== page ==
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The Library World Volume 19 Issue 7

New Library World

ISSN: 0307-4803

Article publication date: 1 January 1917



1916, the most difficult year in the history of the library movement, has passed not without some satisfaction to library workers. The war dominated everything, and in its atmosphere most intellectual movements have paused somewhat so far as practical activities were concerned. At the end of the financial year in March, the voice of the Philistine was prominent and strident, and many reductions were made in the rate grants to public libraries. Few, however, did more than cripple their activities, and on the whole a fair measure of public sanity prevailed. In the circumstances the wider progress of the library movement has been small, but there has been progress. Unostentatiously, but systematically, the Carnegie Trustees have urged rural library schemes upon several county councils, and have made grants to urban libraries for new buildings, the erection of which, however, they have required to be postponed until the peace. The tercentenary of Shakespeare found librarians and library authorities awake and interested, and much good work was done. Towards the end of the year commercial libraries were discussed with remarkable unanimity in most of the great cities, and actually materialised in the fine experiment at Glasgow described in our last issue. In so far as librarians are concerned, the year has been eventful for the calling away of nearly all remaining men of military age. In connection with this the military authorities in many districts have shown a complete indifference to the intellectual requirements of the people. It is difficult to say how many library workers are now with the Colours, but six hundred would be a very conservative estimate. Some, alas, of the most promising men in the profession have fallen. An endeavour is being made by the Library Assistants' Association to preserve a record of all who have gone forth for the Empire. Naturally, library appointments have been few, and most of those that have been made have been of a temporary nature. On the literary side, too, librarianship has been practically sterile in this country. The book by Messrs. Gower, Jast and Topley, on photographic record work is a remarkable exception, but is not entirely a book of library methodology. America has not produced very much, but we noted a useful book by Mr. Arthur L. Bailey on library bookbinding, which appeared in the middle of the year. Throughout the year the Library Association has pursued a policy of masterly inactivity, and has missed most of the opportunities for constructive schemes which war time has offered. Its general meetings were abandoned in London, its Council has met irregularly, and it has eluded practically every problem which it ought to have faced. We have been consistently critical of this state of affairs, but we still believe in the Library Association, and our criticism, however trenchant, has not been to destroy but to revivify and accelerate. We do not think that librarians can do without the Association, and in all our attacks upon its stagnation we have kept this view clearly before us. The President of the Association, while condoning the suspension of the general meetings, has generously filled the gap made by their omission with the interesting reunions at the Royal Society of Medicine. Hope of better things has been raised by the belated establishment of the Technical Libraries Committee, to which we look for a forward and aggressive policy. The Library Assistants' Association has wisely refused to follow the example of its seniors. The few monthly meetings it has held have been intensely practical and focussed upon the problems of the hour. We hope they will continue in spite of the increased railway fares which in the new year have added difficulty to travelling. The establishment of the North Central Library Association provided an immensely important part of England with a means of creating and circulating library opinion. This brief chronique of the doings of the year leaves us hopeful if not contented. Financial and staff problems are likely to increase while the war endures, but having surmounted these and our other difficulties thus far, we look forward with confidence to similar success.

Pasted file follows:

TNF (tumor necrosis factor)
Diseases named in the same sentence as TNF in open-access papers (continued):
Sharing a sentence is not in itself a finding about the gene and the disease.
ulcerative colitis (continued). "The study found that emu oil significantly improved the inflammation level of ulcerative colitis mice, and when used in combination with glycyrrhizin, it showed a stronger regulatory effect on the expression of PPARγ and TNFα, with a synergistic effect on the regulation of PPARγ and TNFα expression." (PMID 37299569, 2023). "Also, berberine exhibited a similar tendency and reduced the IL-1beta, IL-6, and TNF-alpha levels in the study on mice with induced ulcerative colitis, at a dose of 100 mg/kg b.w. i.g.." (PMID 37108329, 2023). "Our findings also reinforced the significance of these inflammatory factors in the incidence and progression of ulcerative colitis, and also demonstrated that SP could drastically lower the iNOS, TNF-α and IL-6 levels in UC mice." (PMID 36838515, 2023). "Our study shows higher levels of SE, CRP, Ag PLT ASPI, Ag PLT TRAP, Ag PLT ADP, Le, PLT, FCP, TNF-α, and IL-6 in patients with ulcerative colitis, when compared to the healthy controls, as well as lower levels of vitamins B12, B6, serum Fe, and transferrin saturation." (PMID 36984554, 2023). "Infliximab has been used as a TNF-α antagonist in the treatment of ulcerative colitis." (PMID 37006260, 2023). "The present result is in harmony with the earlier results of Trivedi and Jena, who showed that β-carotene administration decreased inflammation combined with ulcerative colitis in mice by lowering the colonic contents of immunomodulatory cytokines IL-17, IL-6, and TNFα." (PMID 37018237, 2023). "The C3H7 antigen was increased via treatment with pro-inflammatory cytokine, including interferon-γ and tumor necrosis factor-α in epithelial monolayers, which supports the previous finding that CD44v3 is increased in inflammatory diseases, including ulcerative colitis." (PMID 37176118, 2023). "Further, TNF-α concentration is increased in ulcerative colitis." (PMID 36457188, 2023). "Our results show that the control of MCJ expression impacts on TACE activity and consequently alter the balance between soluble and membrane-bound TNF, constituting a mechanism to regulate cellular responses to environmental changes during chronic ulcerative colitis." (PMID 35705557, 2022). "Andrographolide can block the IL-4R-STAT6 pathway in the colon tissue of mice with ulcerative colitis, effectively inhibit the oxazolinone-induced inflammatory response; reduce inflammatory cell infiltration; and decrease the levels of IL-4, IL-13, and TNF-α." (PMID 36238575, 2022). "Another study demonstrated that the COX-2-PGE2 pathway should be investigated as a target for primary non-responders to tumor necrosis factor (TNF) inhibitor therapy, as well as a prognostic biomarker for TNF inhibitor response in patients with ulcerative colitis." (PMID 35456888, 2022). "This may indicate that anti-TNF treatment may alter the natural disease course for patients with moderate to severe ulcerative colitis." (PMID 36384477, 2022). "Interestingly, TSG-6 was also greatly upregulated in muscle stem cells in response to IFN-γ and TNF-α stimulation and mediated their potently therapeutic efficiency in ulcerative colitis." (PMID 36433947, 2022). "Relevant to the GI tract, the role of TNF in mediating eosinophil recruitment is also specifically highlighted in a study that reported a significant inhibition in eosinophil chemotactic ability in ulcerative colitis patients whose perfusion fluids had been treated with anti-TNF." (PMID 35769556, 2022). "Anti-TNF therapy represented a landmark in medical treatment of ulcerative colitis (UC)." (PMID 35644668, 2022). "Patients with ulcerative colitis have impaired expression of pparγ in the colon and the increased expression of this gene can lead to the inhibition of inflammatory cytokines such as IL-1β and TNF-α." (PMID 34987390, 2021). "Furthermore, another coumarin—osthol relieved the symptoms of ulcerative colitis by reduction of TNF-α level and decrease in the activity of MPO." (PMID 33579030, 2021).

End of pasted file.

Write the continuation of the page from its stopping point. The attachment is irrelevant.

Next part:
(1917), "The Library World Volume 19 Issue 7", New Library World, Vol. 19 No. 7, pp. 168-196.




Copyright © 1917, MCB UP Limited

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